Head-Fi.org › Forums › Equipment Forums › Portable Source Gear › READ THIS: Serious flaws in ipod classic
New Posts  All Forums:Forum Nav:

READ THIS: Serious flaws in ipod classic - Page 9

post #121 of 320
Quote:
Originally Posted by Todd R View Post



Thought Vinny told us there wasn't much difference?
Kind of a strange thing for a manufacturer to say, but I appreciated his honesty.
When I heard the iMod, I thought it was killer good, so when he said the Classic was real close to it I decided to get one.
I was surprised to read that too, but if you read carefully, he does say that the iMod + VCap does sound better than the Classic. And this is my finding as well. Just my opinion!
post #122 of 320
Quote:
Originally Posted by Skylab View Post
And the ability to hold 160GB of lossless files outweighs for me any difference. I am going to try to put the 160GB drive in my 5.5G iMod iPod, because the iMod iPod clearly sounds better than either th5 5.5G stock or the Classic. That is a difference that is very easy to hear and that I think almost everyone would prefer the iMod versus the Classic.
Interesting. Are you going to keep the same firmware as what's on the 6G? Would it be compatible with the 5.5 logic logic board and DAC?
post #123 of 320
Quote:
Originally Posted by akira281 View Post
Interesting. Are you going to keep the same firmware as what's on the 6G? Would it be compatible with the 5.5 logic logic board and DAC?
I don't know - I'm not actually doing the work myself
post #124 of 320
Quote:
Originally Posted by jook View Post
Also to add, he is testing this on an European iPod which has the infamous EU Volume Limitation. In previous generations of iPods, the headphone output was significantly impaired when the volume was low. As he is restricted to lower volumes, this could make a difference to his measurements.

He also pointed out that his measurements are unloaded, which means it's really not giving a realistic picture of what is happening.

I do hope someone can do some proper measurements. This is already getting around quite a bit, and misinformation spreads like hell fire.
Misinformation spreads fast indeed!

If you would read carefully, you can see exactly the same characteristics are measured on the line output. No need to load the headphone output, it could make things worse at best.
post #125 of 320
Quote:
Originally Posted by jook View Post
I question the accuracy of the the measurements made by the page in the original post. He says that the bass attenuation is due to his measurement setup but with no explanation as to why he thinks this. And the attenuation looks remarkably similar to what was present in previous generations of the iPod but he does not seem to be aware of this.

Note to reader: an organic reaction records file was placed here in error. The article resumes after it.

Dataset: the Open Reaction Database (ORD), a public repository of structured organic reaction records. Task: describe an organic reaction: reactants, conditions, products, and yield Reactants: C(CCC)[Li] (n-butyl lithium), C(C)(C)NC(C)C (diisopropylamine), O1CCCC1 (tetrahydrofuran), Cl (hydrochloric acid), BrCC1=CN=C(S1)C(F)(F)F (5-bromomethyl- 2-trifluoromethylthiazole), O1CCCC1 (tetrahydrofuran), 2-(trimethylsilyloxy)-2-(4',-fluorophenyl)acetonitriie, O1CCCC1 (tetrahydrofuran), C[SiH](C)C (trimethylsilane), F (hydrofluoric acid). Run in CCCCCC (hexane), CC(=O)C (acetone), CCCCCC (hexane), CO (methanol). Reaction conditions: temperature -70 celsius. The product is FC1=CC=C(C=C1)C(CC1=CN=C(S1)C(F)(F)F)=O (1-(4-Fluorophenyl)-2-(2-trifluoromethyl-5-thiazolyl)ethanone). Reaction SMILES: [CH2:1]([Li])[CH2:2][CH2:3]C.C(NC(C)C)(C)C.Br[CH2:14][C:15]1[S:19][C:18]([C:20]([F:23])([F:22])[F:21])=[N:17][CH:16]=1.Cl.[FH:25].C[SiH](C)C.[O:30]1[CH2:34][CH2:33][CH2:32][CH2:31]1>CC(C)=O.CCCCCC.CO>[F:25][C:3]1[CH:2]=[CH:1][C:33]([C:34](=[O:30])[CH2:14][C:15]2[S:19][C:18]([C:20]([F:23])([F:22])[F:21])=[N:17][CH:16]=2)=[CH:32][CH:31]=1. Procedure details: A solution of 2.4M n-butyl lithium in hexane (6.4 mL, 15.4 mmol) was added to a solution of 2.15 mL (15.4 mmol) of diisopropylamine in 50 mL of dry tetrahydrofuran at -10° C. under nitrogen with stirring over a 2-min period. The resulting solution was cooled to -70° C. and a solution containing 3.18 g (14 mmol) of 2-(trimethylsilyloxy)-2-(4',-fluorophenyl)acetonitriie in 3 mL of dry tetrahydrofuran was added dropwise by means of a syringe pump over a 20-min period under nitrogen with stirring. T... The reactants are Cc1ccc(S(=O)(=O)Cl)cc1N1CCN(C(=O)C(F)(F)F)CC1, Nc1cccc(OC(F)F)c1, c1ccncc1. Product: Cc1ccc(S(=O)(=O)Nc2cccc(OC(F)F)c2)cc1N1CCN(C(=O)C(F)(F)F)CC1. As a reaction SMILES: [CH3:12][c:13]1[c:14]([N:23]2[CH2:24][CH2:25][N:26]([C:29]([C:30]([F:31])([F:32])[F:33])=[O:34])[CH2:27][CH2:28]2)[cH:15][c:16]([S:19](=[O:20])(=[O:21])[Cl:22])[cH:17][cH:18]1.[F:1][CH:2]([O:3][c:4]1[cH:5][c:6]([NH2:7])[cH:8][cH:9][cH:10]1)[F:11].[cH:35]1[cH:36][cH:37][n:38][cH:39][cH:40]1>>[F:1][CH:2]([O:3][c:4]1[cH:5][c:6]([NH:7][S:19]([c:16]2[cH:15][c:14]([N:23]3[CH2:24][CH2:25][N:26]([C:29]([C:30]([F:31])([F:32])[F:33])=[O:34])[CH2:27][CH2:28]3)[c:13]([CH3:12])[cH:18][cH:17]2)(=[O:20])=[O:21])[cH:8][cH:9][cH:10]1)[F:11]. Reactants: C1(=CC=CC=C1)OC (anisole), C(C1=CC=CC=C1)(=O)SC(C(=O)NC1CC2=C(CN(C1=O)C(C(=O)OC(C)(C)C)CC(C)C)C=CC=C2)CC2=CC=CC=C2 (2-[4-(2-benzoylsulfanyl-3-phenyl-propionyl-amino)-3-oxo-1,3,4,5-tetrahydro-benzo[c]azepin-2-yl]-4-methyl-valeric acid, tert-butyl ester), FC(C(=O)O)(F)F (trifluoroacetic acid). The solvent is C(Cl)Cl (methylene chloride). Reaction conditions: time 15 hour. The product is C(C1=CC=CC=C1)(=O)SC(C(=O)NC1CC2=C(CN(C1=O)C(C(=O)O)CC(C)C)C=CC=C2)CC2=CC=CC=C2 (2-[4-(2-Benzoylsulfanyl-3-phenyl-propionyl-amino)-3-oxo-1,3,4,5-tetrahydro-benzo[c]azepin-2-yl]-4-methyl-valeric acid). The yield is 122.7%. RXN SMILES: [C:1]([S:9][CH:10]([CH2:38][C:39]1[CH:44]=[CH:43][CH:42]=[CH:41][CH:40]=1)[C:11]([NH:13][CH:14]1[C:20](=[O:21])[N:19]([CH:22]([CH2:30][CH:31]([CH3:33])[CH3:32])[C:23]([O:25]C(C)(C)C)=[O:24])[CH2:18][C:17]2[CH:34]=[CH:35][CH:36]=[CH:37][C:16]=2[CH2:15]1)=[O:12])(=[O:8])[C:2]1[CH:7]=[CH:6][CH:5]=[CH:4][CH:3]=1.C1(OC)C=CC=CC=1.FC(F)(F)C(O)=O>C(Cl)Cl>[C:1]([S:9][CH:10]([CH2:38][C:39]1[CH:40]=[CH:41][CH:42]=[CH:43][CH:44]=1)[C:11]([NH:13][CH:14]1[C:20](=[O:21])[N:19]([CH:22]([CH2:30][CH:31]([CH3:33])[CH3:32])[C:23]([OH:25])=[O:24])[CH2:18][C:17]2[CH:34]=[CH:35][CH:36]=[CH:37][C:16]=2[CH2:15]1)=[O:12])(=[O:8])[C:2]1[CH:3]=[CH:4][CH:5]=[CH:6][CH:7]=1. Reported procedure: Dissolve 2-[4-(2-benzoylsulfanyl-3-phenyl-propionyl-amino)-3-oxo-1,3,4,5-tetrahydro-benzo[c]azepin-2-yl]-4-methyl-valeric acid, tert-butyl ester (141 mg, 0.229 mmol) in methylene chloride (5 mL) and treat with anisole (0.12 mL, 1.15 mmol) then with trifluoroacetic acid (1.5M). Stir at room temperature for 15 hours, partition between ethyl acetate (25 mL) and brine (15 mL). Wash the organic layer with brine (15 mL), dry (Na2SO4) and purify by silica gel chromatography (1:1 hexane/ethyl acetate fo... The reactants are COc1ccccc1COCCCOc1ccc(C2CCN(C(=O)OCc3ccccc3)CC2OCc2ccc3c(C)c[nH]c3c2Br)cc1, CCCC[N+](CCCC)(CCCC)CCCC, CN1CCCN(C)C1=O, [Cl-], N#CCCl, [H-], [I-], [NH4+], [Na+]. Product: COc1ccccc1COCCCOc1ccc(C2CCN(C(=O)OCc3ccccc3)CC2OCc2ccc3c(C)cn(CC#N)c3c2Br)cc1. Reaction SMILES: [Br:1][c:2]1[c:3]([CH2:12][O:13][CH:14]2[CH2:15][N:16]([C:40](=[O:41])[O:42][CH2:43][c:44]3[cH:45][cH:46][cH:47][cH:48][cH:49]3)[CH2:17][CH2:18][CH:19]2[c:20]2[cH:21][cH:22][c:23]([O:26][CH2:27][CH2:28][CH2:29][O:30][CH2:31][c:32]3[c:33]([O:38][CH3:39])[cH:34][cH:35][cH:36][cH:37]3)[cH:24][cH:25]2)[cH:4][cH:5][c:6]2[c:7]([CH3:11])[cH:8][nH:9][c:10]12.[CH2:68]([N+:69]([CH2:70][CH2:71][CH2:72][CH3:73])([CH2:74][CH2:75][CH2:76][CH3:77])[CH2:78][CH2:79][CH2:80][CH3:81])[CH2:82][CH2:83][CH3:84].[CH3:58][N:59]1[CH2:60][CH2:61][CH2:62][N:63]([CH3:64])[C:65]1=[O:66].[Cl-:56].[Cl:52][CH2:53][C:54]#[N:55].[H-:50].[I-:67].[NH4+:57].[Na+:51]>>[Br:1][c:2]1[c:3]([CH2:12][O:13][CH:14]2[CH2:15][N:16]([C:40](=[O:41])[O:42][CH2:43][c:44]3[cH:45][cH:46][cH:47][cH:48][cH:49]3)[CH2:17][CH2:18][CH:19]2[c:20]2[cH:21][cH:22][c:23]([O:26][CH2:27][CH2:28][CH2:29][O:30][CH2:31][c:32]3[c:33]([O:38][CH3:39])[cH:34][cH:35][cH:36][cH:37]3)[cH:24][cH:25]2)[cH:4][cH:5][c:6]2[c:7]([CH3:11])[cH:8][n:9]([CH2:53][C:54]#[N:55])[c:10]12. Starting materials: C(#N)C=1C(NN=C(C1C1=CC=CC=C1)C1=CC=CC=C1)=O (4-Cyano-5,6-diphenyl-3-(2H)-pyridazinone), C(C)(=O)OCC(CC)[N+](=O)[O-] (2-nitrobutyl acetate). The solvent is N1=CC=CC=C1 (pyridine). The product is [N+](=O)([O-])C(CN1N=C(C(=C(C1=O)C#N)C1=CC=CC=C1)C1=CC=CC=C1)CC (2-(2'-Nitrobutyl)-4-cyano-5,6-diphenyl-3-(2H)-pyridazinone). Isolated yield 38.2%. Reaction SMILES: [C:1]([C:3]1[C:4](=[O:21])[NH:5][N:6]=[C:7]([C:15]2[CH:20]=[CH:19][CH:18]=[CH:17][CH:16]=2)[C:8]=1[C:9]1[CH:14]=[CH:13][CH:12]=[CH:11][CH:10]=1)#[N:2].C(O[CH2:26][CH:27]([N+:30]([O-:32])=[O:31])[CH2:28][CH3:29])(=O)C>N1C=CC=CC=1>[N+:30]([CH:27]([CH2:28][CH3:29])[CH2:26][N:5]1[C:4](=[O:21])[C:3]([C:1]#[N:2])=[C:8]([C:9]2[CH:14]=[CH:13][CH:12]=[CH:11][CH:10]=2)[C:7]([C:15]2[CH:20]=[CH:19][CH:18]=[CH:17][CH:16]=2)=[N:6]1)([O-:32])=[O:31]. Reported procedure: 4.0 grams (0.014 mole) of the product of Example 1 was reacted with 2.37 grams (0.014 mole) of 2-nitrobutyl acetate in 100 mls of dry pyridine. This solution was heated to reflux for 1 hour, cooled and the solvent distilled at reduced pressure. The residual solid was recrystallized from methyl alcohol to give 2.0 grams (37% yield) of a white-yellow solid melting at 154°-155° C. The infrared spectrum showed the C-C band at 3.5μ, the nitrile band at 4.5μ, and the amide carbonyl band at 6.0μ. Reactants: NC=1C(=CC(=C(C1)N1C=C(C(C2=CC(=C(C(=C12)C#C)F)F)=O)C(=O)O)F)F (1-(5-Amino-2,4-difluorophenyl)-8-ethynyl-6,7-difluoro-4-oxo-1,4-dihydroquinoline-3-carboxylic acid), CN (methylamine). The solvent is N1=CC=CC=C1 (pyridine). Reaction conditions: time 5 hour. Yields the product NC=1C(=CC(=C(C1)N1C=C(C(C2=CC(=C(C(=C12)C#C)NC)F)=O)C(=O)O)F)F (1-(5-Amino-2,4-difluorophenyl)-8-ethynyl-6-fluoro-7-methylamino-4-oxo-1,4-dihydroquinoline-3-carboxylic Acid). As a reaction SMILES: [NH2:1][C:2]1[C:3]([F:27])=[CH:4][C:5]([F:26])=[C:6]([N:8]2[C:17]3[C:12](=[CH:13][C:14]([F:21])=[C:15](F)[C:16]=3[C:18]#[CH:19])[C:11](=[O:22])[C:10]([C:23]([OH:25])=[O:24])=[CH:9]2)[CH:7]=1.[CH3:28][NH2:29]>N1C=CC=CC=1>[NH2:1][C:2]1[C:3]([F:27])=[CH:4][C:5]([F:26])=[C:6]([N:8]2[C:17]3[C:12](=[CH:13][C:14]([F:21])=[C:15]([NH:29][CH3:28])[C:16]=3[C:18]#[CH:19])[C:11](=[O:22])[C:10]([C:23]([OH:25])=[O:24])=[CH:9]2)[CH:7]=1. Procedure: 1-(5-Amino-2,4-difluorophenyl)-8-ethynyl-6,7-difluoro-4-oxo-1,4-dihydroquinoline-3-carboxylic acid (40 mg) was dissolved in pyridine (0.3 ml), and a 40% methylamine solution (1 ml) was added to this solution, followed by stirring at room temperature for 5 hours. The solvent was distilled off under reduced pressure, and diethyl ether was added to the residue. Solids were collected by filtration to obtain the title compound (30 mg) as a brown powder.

You thought I wasn't aware?
post #126 of 320
Quote:
Originally Posted by mirumu View Post
For the impulse response graph, I get the following which looks very similar to the graph he posted except it's spiking in the other direction.
That's because the phase of the output signal of the iPod 6G is inverted compared to the 5G. To be able to compare the phase response, I had to invert the recorded audio. I've posted new curves for easier comparison on my webpage.

Quote:
Originally Posted by mirumu View Post
I do see that the amplitude of the spikes on my graph are bigger too although I don't know if that means anything important or not.
Differences in volume, and the exact moments of sampling are the reason.

Marc
post #127 of 320
Quote:
Originally Posted by Arainach View Post
0.1Khz at 10Khz is inaudible.
It depends on the reason. 0.2dB raise, 3 octaves wide, 1/3rd of the audible frequency range, caused by intermodulation products. It's something else than "just a raise".

I don't care about curves in the first place, but they help to explain what I hear.

Marc
post #128 of 320
Quote:
Originally Posted by mirumu View Post
Here you go. This is from the "Treble Booster" EQ setting. It's not really as flat as I would have expected and it seems to have quite a dip at 7KHz.
How large did you set the FFT window?
post #129 of 320
Quote:
Originally Posted by bigshot View Post
Frequencies above 10kHz are the least important frequencies. The amount of information up there in recorded music is very small. You could roll it all off and the music would still sound good. Imbalances above 10kHz are only going to cause masking in frequencies beyond the range of human hearing.